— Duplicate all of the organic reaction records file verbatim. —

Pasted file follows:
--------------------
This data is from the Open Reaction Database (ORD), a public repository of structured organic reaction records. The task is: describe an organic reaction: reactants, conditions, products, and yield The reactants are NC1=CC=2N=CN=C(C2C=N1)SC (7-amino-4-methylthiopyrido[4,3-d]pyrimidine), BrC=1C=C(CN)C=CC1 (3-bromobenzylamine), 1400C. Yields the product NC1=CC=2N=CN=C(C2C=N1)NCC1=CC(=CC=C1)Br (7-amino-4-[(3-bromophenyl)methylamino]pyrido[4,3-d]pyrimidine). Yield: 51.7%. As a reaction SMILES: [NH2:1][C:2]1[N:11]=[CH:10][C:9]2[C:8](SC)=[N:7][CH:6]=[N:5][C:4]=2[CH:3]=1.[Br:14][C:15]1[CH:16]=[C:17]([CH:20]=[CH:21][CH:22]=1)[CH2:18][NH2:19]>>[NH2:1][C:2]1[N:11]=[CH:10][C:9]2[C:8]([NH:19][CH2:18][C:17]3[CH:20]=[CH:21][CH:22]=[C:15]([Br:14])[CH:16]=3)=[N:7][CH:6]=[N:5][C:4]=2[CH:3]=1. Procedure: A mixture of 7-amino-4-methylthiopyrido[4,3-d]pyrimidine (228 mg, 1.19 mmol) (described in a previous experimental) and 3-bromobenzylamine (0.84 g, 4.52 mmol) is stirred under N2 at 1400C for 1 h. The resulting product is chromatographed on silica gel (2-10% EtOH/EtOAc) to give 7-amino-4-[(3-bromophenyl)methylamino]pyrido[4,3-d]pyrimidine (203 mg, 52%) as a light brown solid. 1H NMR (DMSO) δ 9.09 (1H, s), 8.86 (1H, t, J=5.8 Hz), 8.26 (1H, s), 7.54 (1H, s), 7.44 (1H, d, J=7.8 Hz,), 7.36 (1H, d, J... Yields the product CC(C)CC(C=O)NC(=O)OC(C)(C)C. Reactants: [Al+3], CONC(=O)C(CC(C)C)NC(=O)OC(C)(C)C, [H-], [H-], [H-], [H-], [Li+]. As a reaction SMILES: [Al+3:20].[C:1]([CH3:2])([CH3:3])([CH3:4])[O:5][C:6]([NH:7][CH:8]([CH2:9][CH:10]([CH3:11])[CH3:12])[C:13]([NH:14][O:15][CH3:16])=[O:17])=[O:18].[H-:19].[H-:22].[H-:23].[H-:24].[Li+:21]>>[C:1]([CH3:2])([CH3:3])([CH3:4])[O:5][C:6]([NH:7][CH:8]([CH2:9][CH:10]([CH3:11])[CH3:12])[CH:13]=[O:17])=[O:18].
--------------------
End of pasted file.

This data is from the Open Reaction Database (ORD), a public repository of structured organic reaction records. The task is: describe an organic reaction: reactants, conditions, products, and yield The reactants are NC1=CC=2N=CN=C(C2C=N1)SC (7-amino-4-methylthiopyrido[4,3-d]pyrimidine), BrC=1C=C(CN)C=CC1 (3-bromobenzylamine), 1400C. Yields the product NC1=CC=2N=CN=C(C2C=N1)NCC1=CC(=CC=C1)Br (7-amino-4-[(3-bromophenyl)methylamino]pyrido[4,3-d]pyrimidine). Yield: 51.7%. As a reaction SMILES: [NH2:1][C:2]1[N:11]=[CH:10][C:9]2[C:8](SC)=[N:7][CH:6]=[N:5][C:4]=2[CH:3]=1.[Br:14][C:15]1[CH:16]=[C:17]([CH:20]=[CH:21][CH:22]=1)[CH2:18][NH2:19]>>[NH2:1][C:2]1[N:11]=[CH:10][C:9]2[C:8]([NH:19][CH2:18][C:17]3[CH:20]=[CH:21][CH:22]=[C:15]([Br:14])[CH:16]=3)=[N:7][CH:6]=[N:5][C:4]=2[CH:3]=1. Procedure: A mixture of 7-amino-4-methylthiopyrido[4,3-d]pyrimidine (228 mg, 1.19 mmol) (described in a previous experimental) and 3-bromobenzylamine (0.84 g, 4.52 mmol) is stirred under N2 at 1400C for 1 h. The resulting product is chromatographed on silica gel (2-10% EtOH/EtOAc) to give 7-amino-4-[(3-bromophenyl)methylamino]pyrido[4,3-d]pyrimidine (203 mg, 52%) as a light brown solid. 1H NMR (DMSO) δ 9.09 (1H, s), 8.86 (1H, t, J=5.8 Hz), 8.26 (1H, s), 7.54 (1H, s), 7.44 (1H, d, J=7.8 Hz,), 7.36 (1H, d, J... Yields the product CC(C)CC(C=O)NC(=O)OC(C)(C)C. Reactants: [Al+3], CONC(=O)C(CC(C)C)NC(=O)OC(C)(C)C, [H-], [H-], [H-], [H-], [Li+]. As a reaction SMILES: [Al+3:20].[C:1]([CH3:2])([CH3:3])([CH3:4])[O:5][C:6]([NH:7][CH:8]([CH2:9][CH:10]([CH3:11])[CH3:12])[C:13]([NH:14][O:15][CH3:16])=[O:17])=[O:18].[H-:19].[H-:22].[H-:23].[H-:24].[Li+:21]>>[C:1]([CH3:2])([CH3:3])([CH3:4])[O:5][C:6]([NH:7][CH:8]([CH2:9][CH:10]([CH3:11])[CH3:12])[CH:13]=[O:17])=[O:18].